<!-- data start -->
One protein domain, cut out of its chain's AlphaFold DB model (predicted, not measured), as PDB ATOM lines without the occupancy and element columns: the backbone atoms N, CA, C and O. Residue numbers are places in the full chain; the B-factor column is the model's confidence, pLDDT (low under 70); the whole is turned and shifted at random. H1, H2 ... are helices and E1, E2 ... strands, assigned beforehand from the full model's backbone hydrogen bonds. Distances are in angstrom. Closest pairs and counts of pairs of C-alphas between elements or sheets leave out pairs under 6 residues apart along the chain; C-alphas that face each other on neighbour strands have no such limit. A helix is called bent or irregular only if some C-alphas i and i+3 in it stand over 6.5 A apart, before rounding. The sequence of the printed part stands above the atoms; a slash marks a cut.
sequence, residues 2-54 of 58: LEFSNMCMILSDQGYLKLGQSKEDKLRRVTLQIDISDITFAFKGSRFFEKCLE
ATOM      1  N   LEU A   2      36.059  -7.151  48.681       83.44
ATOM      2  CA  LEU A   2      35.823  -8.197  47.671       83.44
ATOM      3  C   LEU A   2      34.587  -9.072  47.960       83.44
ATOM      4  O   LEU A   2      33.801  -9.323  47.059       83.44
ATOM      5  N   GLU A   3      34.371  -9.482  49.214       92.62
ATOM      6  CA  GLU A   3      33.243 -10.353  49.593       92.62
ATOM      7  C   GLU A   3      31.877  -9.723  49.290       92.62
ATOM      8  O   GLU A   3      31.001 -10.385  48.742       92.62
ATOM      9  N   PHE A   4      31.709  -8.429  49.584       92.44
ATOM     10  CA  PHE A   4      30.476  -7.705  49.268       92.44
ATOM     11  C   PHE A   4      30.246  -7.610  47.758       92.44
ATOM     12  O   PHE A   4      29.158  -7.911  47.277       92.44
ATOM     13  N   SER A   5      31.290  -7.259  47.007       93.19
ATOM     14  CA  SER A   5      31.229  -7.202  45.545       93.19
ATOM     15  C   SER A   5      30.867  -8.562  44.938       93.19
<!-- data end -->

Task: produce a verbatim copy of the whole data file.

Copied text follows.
One protein domain, cut out of its chain's AlphaFold DB model (predicted, not measured), as PDB ATOM lines without the occupancy and element columns: the backbone atoms N, CA, C and O. Residue numbers are places in the full chain; the B-factor column is the model's confidence, pLDDT (low under 70); the whole is turned and shifted at random. H1, H2 ... are helices and E1, E2 ... strands, assigned beforehand from the full model's backbone hydrogen bonds. Distances are in angstrom. Closest pairs and counts of pairs of C-alphas between elements or sheets leave out pairs under 6 residues apart along the chain; C-alphas that face each other on neighbour strands have no such limit. A helix is called bent or irregular only if some C-alphas i and i+3 in it stand over 6.5 A apart, before rounding. The sequence of the printed part stands above the atoms; a slash marks a cut.
sequence, residues 2-54 of 58: LEFSNMCMILSDQGYLKLGQSKEDKLRRVTLQIDISDITFAFKGSRFFEKCLE
ATOM      1  N   LEU A   2      36.059  -7.151  48.681       83.44
ATOM      2  CA  LEU A   2      35.823  -8.197  47.671       83.44
ATOM      3  C   LEU A   2      34.587  -9.072  47.960       83.44
ATOM      4  O   LEU A   2      33.801  -9.323  47.059       83.44
ATOM      5  N   GLU A   3      34.371  -9.482  49.214       92.62
ATOM      6  CA  GLU A   3      33.243 -10.353  49.593       92.62
ATOM      7  C   GLU A   3      31.877  -9.723  49.290       92.62
ATOM      8  O   GLU A   3      31.001 -10.385  48.742       92.62
ATOM      9  N   PHE A   4      31.709  -8.429  49.584       92.44
ATOM     10  CA  PHE A   4      30.476  -7.705  49.268       92.44
ATOM     11  C   PHE A   4      30.246  -7.610  47.758       92.44
ATOM     12  O   PHE A   4      29.158  -7.911  47.277       92.44
ATOM     13  N   SER A   5      31.290  -7.259  47.007       93.19
ATOM     14  CA  SER A   5      31.229  -7.202  45.545       93.19
ATOM     15  C   SER A   5      30.867  -8.562  44.938       93.19